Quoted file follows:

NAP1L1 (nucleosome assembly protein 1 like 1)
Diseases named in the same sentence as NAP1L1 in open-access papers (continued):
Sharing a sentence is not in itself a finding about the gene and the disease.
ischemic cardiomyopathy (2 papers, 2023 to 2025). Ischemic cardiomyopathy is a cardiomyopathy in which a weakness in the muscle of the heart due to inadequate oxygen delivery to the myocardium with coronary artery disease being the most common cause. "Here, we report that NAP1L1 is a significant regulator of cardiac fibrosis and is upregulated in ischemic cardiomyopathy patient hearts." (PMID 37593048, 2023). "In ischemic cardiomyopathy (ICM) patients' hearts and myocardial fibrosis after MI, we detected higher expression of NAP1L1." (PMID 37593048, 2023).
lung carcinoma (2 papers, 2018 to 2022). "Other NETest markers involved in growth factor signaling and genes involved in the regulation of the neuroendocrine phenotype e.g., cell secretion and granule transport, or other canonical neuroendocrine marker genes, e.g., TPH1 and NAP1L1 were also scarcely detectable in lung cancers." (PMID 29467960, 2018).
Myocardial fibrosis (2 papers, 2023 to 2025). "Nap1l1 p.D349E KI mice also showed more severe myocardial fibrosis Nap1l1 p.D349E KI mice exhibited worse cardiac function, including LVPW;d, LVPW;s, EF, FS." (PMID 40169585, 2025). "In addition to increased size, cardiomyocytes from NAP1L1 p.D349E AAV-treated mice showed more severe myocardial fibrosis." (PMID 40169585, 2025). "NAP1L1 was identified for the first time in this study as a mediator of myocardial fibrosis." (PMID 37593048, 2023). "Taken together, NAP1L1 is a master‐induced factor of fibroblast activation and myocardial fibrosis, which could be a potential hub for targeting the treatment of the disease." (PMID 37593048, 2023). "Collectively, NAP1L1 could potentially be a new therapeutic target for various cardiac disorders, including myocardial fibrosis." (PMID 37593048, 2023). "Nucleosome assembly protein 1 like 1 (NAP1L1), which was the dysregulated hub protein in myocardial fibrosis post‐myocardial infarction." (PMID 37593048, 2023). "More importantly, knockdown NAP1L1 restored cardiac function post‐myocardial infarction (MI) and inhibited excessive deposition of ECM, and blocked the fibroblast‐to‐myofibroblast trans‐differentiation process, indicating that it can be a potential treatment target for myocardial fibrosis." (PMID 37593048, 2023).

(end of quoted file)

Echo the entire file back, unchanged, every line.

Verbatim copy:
NAP1L1 (nucleosome assembly protein 1 like 1)
Diseases named in the same sentence as NAP1L1 in open-access papers (continued):
Sharing a sentence is not in itself a finding about the gene and the disease.
ischemic cardiomyopathy (2 papers, 2023 to 2025). Ischemic cardiomyopathy is a cardiomyopathy in which a weakness in the muscle of the heart due to inadequate oxygen delivery to the myocardium with coronary artery disease being the most common cause. "Here, we report that NAP1L1 is a significant regulator of cardiac fibrosis and is upregulated in ischemic cardiomyopathy patient hearts." (PMID 37593048, 2023). "In ischemic cardiomyopathy (ICM) patients' hearts and myocardial fibrosis after MI, we detected higher expression of NAP1L1." (PMID 37593048, 2023).
lung carcinoma (2 papers, 2018 to 2022). "Other NETest markers involved in growth factor signaling and genes involved in the regulation of the neuroendocrine phenotype e.g., cell secretion and granule transport, or other canonical neuroendocrine marker genes, e.g., TPH1 and NAP1L1 were also scarcely detectable in lung cancers." (PMID 29467960, 2018).
Myocardial fibrosis (2 papers, 2023 to 2025). "Nap1l1 p.D349E KI mice also showed more severe myocardial fibrosis Nap1l1 p.D349E KI mice exhibited worse cardiac function, including LVPW;d, LVPW;s, EF, FS." (PMID 40169585, 2025). "In addition to increased size, cardiomyocytes from NAP1L1 p.D349E AAV-treated mice showed more severe myocardial fibrosis." (PMID 40169585, 2025). "NAP1L1 was identified for the first time in this study as a mediator of myocardial fibrosis." (PMID 37593048, 2023). "Taken together, NAP1L1 is a master‐induced factor of fibroblast activation and myocardial fibrosis, which could be a potential hub for targeting the treatment of the disease." (PMID 37593048, 2023). "Collectively, NAP1L1 could potentially be a new therapeutic target for various cardiac disorders, including myocardial fibrosis." (PMID 37593048, 2023). "Nucleosome assembly protein 1 like 1 (NAP1L1), which was the dysregulated hub protein in myocardial fibrosis post‐myocardial infarction." (PMID 37593048, 2023). "More importantly, knockdown NAP1L1 restored cardiac function post‐myocardial infarction (MI) and inhibited excessive deposition of ECM, and blocked the fibroblast‐to‐myofibroblast trans‐differentiation process, indicating that it can be a potential treatment target for myocardial fibrosis." (PMID 37593048, 2023).